The sub argument allows you to specify a subtitle for the chart, but for some reason it’s on the bottom. I’m not sure who thought of that bright idea, but it sort of makes the subtitle worthless. I never use it.

Anyways, when you look at the two charts above, you think R. They look very R-ish, which I think is why so many people associate R with a certain type of chart. Let’s try to change that perception right now.

Work with parameters

Some parameters that are not listed in the documentation can also be changed via par(), but let’s use function strictly as intended.The par() function in R lets you change a lot of parameters for your current plotting device. It doesn’t let you change everything, but there are a good number of options to play with. Some of the parameters you specify in par() you can also specify directly in plot(). My rule for this tutorial is that you can change stuff listed in the plot() and the par() documentation, but no switching or adding.

I won’t describe what very parameter does, so if you’re curious about one, enter ?par in the R console to read a description.Start with las and bty, which change the orientation of axis labels and border type for the plotting region, respectively. Change the former to 1 so that labels are always horizontal and the latter to “n” to remove the border completely.

# Simplified

par(las=1, bty="n")
plot(0, xlim=c(startYear, endYear), ylim=c(minVal, maxVal), type="n", main="Life Expectancy in East Asia and Pacific", xlab="", ylab="Age", asp=1/2)
lifeLines(eapYears, col="#cccccc")

So there’s three lines of code above. The first sets some parameters (las and bty), the second creates a plotting region, and the third uses our helper function lifeLines() to draw a light gray line for each country in the data.

This gives you a plot of the same data as before, with a simplified look.

Simplified plot with no outer border and tick labels turned around.03-Simplified

What else can you change? Well, you can change font size, the margins (and outer margins) of a plot (or collection of plots), clipping region, the margin line for axes and their labels, and the end type of your lines (rounded or straight).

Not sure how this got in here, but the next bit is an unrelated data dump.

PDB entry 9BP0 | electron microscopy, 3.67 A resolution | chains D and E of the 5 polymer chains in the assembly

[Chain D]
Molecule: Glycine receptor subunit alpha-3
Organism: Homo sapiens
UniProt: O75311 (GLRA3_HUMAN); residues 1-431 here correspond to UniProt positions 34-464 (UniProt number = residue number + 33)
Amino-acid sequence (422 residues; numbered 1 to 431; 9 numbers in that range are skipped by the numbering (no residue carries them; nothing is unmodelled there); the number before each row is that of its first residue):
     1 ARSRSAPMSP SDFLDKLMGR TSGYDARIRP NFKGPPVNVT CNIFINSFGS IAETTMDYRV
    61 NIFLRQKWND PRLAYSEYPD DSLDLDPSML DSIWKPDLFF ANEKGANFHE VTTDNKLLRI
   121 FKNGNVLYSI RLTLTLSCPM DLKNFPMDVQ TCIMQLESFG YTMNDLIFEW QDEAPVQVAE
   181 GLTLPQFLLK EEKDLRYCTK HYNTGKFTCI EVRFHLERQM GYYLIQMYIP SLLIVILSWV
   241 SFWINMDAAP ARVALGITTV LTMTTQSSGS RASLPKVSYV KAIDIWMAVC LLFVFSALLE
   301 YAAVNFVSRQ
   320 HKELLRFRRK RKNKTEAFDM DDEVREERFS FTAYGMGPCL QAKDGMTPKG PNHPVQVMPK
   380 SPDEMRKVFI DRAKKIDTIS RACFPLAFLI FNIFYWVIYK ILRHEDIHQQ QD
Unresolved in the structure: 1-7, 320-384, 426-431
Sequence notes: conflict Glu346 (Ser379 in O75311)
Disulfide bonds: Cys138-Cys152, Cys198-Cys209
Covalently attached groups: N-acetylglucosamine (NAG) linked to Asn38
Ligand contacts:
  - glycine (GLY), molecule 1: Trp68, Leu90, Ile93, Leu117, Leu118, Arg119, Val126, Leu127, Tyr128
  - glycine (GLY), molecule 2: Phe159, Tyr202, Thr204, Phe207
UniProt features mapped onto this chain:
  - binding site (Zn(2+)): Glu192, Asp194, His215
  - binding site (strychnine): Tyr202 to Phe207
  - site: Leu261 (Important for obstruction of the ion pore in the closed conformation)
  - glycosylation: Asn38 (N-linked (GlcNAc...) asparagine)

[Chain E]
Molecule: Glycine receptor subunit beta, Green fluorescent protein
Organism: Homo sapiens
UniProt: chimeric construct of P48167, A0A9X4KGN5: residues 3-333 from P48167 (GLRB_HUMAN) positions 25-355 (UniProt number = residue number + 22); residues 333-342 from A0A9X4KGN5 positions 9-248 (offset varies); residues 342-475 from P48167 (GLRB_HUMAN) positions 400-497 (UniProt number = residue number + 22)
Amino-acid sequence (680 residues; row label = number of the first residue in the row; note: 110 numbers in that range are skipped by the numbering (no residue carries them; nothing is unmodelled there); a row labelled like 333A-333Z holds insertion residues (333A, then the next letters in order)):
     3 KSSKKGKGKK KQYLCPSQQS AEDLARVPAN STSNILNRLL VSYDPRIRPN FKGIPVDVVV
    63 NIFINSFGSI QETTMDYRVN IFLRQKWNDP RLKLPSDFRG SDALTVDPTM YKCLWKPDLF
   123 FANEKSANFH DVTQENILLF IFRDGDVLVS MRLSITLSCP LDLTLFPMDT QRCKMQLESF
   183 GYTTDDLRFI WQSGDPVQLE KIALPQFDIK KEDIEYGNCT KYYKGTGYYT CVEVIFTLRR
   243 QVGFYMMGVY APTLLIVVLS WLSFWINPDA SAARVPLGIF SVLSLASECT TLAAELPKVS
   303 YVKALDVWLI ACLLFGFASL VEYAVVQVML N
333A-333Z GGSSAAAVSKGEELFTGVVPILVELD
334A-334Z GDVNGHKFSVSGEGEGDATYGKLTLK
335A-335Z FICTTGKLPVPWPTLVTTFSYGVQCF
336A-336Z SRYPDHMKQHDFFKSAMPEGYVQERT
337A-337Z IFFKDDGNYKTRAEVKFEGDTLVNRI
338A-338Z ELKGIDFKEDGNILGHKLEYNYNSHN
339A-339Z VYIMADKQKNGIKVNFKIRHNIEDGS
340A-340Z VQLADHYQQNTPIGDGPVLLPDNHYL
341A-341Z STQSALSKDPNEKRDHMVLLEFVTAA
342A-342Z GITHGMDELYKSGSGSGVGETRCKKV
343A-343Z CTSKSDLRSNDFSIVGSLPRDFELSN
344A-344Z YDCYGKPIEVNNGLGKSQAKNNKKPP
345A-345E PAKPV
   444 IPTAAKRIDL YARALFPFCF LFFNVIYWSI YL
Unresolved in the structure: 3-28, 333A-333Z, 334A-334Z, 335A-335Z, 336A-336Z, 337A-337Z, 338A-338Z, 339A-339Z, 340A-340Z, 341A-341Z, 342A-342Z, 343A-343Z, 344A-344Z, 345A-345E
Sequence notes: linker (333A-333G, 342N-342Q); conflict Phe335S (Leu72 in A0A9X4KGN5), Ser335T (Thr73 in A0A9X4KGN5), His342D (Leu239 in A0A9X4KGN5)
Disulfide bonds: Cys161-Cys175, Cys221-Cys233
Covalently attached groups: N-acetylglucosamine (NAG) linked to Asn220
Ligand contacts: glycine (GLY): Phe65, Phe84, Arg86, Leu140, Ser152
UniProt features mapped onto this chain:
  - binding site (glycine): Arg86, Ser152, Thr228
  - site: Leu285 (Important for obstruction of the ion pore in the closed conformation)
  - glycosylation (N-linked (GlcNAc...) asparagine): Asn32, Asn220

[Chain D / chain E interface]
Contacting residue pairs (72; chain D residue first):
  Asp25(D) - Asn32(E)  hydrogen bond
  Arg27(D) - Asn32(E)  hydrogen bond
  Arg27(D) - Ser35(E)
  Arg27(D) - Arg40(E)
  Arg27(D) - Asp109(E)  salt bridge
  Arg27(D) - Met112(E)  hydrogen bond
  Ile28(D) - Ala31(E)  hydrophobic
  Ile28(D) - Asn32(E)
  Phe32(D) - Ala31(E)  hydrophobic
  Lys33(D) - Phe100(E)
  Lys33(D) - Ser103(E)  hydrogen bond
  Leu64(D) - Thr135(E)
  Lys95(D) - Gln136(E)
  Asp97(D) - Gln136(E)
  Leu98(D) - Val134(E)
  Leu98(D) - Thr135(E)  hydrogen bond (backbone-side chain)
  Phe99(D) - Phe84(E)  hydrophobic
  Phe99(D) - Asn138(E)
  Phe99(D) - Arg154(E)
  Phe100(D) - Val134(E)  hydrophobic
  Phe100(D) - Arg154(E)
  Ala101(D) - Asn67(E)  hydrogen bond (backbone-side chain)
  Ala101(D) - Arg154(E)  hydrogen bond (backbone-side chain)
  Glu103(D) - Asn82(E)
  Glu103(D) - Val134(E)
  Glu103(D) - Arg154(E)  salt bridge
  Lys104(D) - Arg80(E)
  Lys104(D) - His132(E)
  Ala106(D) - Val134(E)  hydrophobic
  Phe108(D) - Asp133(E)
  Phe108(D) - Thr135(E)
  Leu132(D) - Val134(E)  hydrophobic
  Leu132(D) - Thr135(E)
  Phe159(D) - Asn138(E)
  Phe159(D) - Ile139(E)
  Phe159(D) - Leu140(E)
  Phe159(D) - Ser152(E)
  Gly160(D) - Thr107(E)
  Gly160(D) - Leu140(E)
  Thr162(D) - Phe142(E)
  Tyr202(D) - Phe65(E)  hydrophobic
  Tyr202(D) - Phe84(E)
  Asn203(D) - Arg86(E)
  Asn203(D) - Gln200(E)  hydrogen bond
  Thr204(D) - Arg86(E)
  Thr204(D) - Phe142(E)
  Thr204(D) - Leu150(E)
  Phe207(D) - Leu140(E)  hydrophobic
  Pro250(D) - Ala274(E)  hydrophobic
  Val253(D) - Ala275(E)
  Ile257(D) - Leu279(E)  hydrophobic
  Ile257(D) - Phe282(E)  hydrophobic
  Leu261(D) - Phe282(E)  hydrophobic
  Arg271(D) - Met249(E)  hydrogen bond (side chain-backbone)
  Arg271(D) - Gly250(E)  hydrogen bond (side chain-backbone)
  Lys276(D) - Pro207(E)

With this in my mind, the code below makes a plot that looks newspaper-y. The axis label for age is smaller and bold, the tick labels are smaller, and the color of the highlighted line is a dark, neutral blue-green shade.

# Newspaper

par(mar=c(4, 4, 3, 1), oma=c(0,0,0,0), xpd=FALSE, xaxs="r", yaxs="i", mgp=c(2.1,.6,0), las=1, lend=1)
plot(0, xlim=c(startYear, endYear), ylim=c(minVal, maxVal), type="n", bty="n", las=1, cex.axis=0.8, cex.lab=0.8, main="Life Expectancy in East Asia and Pacific", xlab="", ylab=expression(bold("Age")), family="Helvetica", asp=1/2)
grid(NA, NULL, col="black", lty="dotted", lwd=0.3)
lifeLines(eapYears, col="dark grey", lwd=0.7, hlwd=3, hcol="#244A5D")

In this snippet, grid() is called before lifeLines() to draw horizontal lines that match up with the y-axis. The lines are thin with a width of 0.3 and dotted.

Kind of looks like a chart in a newspaper, right? I mean, most graphics in newspaper forgo the dark axis lines and just go with thin tick marks, but par() doesn’t let you control that directly, so we won’t do anything with that.

A newspaper-ish plot with grid lines.04-Newspaperish

You can also change background color and the font size and weight of your main title. So with that, and the parameters we know we can change from the snippet above, try a Feltron-style plot. Nicholas Felton, known for his annual personal reports, likes to use small fonts and contrasting background and foreground colors. Below uses the colors from his 2013 report.

# Feltron

par(bg="#36394A", mar=c(5, 4, 3, 2), oma=c(0,0,0,0), xpd=FALSE, xaxs="r", yaxs="i", mgp=c(2.8,0.3,0.5), col.lab="white", col.axis="white", col.main="white", font.main=1, cex.main=0.8, cex.axis=0.8, cex.lab=0.8, family="Helvetica", lend=1, tck=0)
plot(0, xlim=c(startYear, endYear), ylim=c(minVal, maxVal), type="n", bty="n", las=1, asp=1/2, main="LIFE EXPECTANCY IN EAST ASIA AND PACIFIC", xlab="", ylab="")
lifeLines(eapYears, col="white", lwd=0.35, hcol="#E3DF0C", hlwd=3)

Hey, this doesn’t look like an R-ish chart.